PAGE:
CSC 172
Introduction to Algorithms and Data Structures

Dr. Stephen Bloch

Spring, 2002

The syllabus

is available in HTML, LaTeX, and DVI forms.


An updated schedule contains the latest updates to homework due dates, lecture topics, etc. Please check the schedule regularly and keep up on the assigned reading!

Homework Assignments

What's this course about?

Software support

I've set up some forms for entering and viewing PSP data.
Please use these forms to record defect and time information. To use the forms successfully, make sure your browser accepts JavaScript and cookies. (For those with a moral opposition to cookies, I assure you that they're all "temporary" -- they disappear as soon as you quit the browser.) Not all of the forms are working yet, but I'll install the rest as I get them debugged. (For more information about PSP, see the PSP page at Carnegie-Mellon.)

We'll be programming this semester in C++. I don't particularly care what compiler or development environment you use. Microsoft's Visual C++ is installed on many of the microcomputers on campus (Windows only; apparently Microsoft doesn't want Macintosh or Linux users to buy its software. Or maybe Microsoft doesn't know there are Macintosh and Linux users in the world....) I'm also having the computing center install Borland's C++ compiler and a development environment named jGRASP, both of which can be downloaded legally for free. The jGRASP package is written in Java (in fact, it can be used to program in Java and Ada as well as C++), so it requires that you first install Java. If you just want to use jGRASP in C++, you can get away with downloading only the Java run-time environment; if you plan to try your hand at Java as well, and you have disk space to spare, you might as well download the whole development kit.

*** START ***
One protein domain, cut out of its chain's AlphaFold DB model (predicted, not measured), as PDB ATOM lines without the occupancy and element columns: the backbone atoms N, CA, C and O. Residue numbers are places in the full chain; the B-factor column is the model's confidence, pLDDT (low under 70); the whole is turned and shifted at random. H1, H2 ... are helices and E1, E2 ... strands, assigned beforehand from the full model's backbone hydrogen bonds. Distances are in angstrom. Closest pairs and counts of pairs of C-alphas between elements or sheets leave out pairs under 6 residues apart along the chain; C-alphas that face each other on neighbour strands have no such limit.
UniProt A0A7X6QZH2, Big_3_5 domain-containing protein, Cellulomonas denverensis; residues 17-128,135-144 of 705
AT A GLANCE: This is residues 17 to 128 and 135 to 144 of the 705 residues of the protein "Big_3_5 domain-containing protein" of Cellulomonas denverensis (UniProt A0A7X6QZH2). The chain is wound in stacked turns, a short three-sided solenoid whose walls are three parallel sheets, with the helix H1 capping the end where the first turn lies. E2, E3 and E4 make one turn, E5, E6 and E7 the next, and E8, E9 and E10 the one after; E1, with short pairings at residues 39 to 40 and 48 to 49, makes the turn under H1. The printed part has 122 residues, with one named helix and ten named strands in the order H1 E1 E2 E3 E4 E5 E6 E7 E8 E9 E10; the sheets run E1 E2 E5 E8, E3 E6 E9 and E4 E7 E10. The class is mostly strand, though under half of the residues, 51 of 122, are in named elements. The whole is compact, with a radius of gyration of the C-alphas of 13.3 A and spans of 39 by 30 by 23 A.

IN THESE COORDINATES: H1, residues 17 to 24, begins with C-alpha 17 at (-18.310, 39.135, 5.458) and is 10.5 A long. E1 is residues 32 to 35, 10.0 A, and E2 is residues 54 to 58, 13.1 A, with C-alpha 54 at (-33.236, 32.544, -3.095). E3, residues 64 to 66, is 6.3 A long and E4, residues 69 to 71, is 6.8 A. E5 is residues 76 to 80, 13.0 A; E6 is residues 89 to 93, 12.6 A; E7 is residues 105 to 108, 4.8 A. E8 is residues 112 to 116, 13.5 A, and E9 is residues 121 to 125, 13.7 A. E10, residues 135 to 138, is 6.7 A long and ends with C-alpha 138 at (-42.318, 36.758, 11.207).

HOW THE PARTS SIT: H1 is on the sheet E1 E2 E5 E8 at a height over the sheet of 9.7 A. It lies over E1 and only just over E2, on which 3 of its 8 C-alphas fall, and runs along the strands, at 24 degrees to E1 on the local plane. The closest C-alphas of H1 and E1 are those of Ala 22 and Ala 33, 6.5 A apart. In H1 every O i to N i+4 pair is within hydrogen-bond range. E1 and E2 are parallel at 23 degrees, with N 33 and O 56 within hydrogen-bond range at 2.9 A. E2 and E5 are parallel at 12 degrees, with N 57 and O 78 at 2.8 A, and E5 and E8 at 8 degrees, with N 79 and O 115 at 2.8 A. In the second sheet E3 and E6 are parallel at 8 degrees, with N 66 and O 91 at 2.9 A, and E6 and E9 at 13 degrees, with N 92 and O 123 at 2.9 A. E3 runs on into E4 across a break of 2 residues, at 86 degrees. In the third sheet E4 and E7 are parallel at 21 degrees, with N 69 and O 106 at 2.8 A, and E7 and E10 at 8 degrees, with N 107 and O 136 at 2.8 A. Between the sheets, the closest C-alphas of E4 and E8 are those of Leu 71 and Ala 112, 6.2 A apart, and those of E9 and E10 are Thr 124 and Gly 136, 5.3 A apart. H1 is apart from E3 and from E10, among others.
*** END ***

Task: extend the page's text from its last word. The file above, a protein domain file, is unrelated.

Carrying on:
Getting Help

My office hours (in Alumnae Hall 114; if I'm not there, look around the corner in 118) are

We also have several tutors capable of helping with this course: Tutor Chane Kampanatsanyakorn's office hours (in Alumnae 112 or 118) are Wednesday 11:00 AM-12:00 noon, Thursday 3:00-5:00 PM, and Friday 1:00-2:00 PM.
Various computer science tutors in the Learning Center (Earle Hall, lower level) are on duty Monday through Friday from 9:00-11:30 AM.

Reading Assignments


I've set up a folder for programming examples. Please read and understand these. (I'll try to keep the same files on the lab's N: drive too, but things have a habit of disappearing from the N: drive.)


Our primary textbook will be Carrano & Pritchard's Data Abstraction and Problem Solving with C++: Walls and Mirrors, third edition. (The second edition contains most of the same material, but in a slightly different order, and without mentioning UML.) We'll start with Appendix A, to review the basics of the C++ language and fill in some gaps that you may not have seen last semester, and then go through approximately the first ten chapters. It's available from for $76, for $80, for $76 (even though Fatbrain is owned by Barnes & Noble!), and for $72.

For supplementary material on the C++ language, I've ordered Bjarne Stroustrup's The C++ Programming Language, third edition. This is not a textbook, but rather a reference for programmers who already know one or two other languages, but don't know C++. A "Special Edition" came out in 2000, but if you have the third (1997) edition, you can use that instead. The Special Edition is available from,, or for $60, or from for $47.50.

As another supplementary text, we'll use Watts Humphrey's Introduction to the Personal Software Process. This book treats not ``how to program'' but rather ``how to be a programmer''; exercises in this book will help you study your own skills and abilities, discover your own strong and weak points, improve your time-management skills (especially, though not exclusively, in relation to programming), and become more efficient. It's available from,, or for $25, or from for $20.

For further reading...

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